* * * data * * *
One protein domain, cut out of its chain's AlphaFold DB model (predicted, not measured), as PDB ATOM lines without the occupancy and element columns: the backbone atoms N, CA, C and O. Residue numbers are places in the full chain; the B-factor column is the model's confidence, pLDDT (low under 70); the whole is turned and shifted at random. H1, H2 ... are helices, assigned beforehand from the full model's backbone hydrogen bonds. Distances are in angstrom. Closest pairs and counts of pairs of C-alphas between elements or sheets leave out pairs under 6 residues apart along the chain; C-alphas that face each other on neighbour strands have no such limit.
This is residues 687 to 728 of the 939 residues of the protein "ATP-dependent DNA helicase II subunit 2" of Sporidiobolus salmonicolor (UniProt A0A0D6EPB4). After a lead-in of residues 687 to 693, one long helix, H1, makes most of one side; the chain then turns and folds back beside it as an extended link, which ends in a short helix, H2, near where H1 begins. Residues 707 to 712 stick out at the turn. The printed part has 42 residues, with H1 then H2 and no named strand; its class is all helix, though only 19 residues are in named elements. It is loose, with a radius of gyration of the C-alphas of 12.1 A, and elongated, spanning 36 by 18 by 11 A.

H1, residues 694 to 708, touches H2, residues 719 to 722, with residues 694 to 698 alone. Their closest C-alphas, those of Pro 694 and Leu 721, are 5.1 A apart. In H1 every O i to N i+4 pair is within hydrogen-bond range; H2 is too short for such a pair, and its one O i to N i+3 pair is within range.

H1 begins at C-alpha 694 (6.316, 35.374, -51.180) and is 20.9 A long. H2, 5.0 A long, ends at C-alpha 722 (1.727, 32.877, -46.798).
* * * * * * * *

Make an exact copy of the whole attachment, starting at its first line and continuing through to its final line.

One protein domain, cut out of its chain's AlphaFold DB model (predicted, not measured), as PDB ATOM lines without the occupancy and element columns: the backbone atoms N, CA, C and O. Residue numbers are places in the full chain; the B-factor column is the model's confidence, pLDDT (low under 70); the whole is turned and shifted at random. H1, H2 ... are helices, assigned beforehand from the full model's backbone hydrogen bonds. Distances are in angstrom. Closest pairs and counts of pairs of C-alphas between elements or sheets leave out pairs under 6 residues apart along the chain; C-alphas that face each other on neighbour strands have no such limit.
This is residues 687 to 728 of the 939 residues of the protein "ATP-dependent DNA helicase II subunit 2" of Sporidiobolus salmonicolor (UniProt A0A0D6EPB4). After a lead-in of residues 687 to 693, one long helix, H1, makes most of one side; the chain then turns and folds back beside it as an extended link, which ends in a short helix, H2, near where H1 begins. Residues 707 to 712 stick out at the turn. The printed part has 42 residues, with H1 then H2 and no named strand; its class is all helix, though only 19 residues are in named elements. It is loose, with a radius of gyration of the C-alphas of 12.1 A, and elongated, spanning 36 by 18 by 11 A.

H1, residues 694 to 708, touches H2, residues 719 to 722, with residues 694 to 698 alone. Their closest C-alphas, those of Pro 694 and Leu 721, are 5.1 A apart. In H1 every O i to N i+4 pair is within hydrogen-bond range; H2 is too short for such a pair, and its one O i to N i+3 pair is within range.

H1 begins at C-alpha 694 (6.316, 35.374, -51.180) and is 20.9 A long. H2, 5.0 A long, ends at C-alpha 722 (1.727, 32.877, -46.798).